Tormarton to Bath

June 9, 2013

Today was our last day walking the Cotswold Way! Since it was a fairly long walk, we had breakfast at 8 am. Breakfast this morning was interesting—scrambled eggs on toast with smoked salmon. Rosemary got the porridge she had asked for but nobody else got anything other than the eggs and smoked salmon. Quite a change from the typical full English breakfast we had been having.

It was a cloudy, windy morning so we thought the weather had changed, but after we got going the clouds cleared off very soon. After a short tour of Tormarton our route took us out of the village and over the M4, luckily via an overpass. We walked along country lanes and byways for quite a while, so it was fast travelling. After an hour or so we passed by the back side of Dyrham House, which was used in the movie “Remains of the Day”. Unfortunately we didn’t have time to visit the house today, but we had a good view of it from the Way. The rest of the estate was mostly surrounded by high walls, so we didn’t see any deer in the deer park.

So far the Way hadn’t had us climbing any big hills, but now that changed and soon we found ourselves labouring up a path through Dyrham Wood. Almost at the top we came across a message box. It was supposed to be there so you could leave messages for other walkers, but in practice it has become the Cotswold Way visitors’ book. So we wrote a short note in the book before carrying on. After passing over the top of the hill we went down through the hamlet of Pennsylvania and then into Cold Ashton. Here there was a fancy house with very decorative gates, but it really didn’t rival Dyrham House at all. From there we had some downs and ups, and when we came to a bench at the top of a climb we decided it was lunch time.

A plaque on the bench stated that it had been donated by the owner of Lilliput Farm, which turned out to be just across the valley, so we gave the farm a friendly wave to thank him. Christine had kindly packed us a lunch, because we had run out of food and there hadn’t really been any places lately to do shopping. Just as we were finishing, Neil and Christine came up the hill and joined us on the bench. After chatting with them for a while we carried on.

The next section crossed fields which were the site of the Battle of Lansdown, which took place in 1643. Along the way there were three information boards which told us about this Civil War battle. Then we walked around a golf course and the Bath racecourse. No racing was taking place, so it was very quiet and empty. But we were definitely getting near the end: we came out onto the viewpoint which overlooked the city of Bath, our final destination.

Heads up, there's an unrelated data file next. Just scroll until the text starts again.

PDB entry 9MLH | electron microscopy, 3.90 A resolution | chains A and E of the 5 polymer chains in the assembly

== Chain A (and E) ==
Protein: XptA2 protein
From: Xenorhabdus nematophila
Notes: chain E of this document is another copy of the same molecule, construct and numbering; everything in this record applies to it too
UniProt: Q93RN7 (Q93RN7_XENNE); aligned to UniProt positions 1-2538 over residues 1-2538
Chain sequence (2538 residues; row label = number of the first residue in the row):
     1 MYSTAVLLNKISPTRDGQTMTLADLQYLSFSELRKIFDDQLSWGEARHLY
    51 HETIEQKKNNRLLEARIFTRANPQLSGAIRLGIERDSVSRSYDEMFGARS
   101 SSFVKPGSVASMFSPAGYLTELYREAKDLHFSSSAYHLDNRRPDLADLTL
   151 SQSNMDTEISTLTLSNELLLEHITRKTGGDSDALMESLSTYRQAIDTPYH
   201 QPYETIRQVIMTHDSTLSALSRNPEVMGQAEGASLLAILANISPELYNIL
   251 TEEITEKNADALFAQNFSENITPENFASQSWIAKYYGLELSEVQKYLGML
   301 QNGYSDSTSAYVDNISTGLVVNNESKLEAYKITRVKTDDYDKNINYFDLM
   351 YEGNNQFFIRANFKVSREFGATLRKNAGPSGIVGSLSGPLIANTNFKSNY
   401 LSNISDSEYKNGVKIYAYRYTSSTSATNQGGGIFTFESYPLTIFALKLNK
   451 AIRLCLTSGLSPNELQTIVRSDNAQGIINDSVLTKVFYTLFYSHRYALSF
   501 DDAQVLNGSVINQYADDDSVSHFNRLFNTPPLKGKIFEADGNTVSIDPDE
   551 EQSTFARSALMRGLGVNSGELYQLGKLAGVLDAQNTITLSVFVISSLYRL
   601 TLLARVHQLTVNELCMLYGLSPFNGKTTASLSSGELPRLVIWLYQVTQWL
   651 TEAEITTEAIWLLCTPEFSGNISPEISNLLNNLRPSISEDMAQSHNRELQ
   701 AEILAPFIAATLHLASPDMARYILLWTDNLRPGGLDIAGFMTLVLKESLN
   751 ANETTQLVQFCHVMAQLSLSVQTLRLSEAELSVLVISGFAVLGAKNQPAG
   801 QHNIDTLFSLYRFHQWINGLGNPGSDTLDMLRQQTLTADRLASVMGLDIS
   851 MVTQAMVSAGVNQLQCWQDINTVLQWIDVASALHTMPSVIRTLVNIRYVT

It wasn’t far to walk down into the suburbs of Bath, but just in case we thought we were finished with the steep hill-climbing, there was one more, Primrose Hill. We climbed up a very steep paved path, reached the top, and then angled down Sion Hill into Victoria Park. Now we were on the home stretch, and everything was suddenly different. Instead of meeting the occasional dog-walker, we were passing hundreds of people spending a sunny Sunday afternoon out in the park. In the streets with the grand architecture and the massive Georgian buildings there were tour buses and clumps of tourists.

Our route took us past many of the sights of Bath, along Royal Avenue and then through the streets to Bath Abbey. The waymarks were tiny now and hard to find, but we knew where we were headed so we found our way. The plaza in front of the Abbey was very crowded, so we couldn’t see the official end of the Way. But by then neither of us really cared. We listened to a woman singing for a while, then checked our map to find how to get to the youth hostel.

From the Abbey we walked along the river and then across Pulteney Bridge, which led us to a road with a sign pointing to Bathwick Hill. Yet another hill to climb, and now it was very hot as well. But finally we found the hostel, an Italian-style mansion, near the top of the hill. We were pretty tired when we got there. Neil and Christine arrived soon afterwards and we considered the idea of going out for dinner. But the hostel had basic pub-style meals so we just had fish and chips there.

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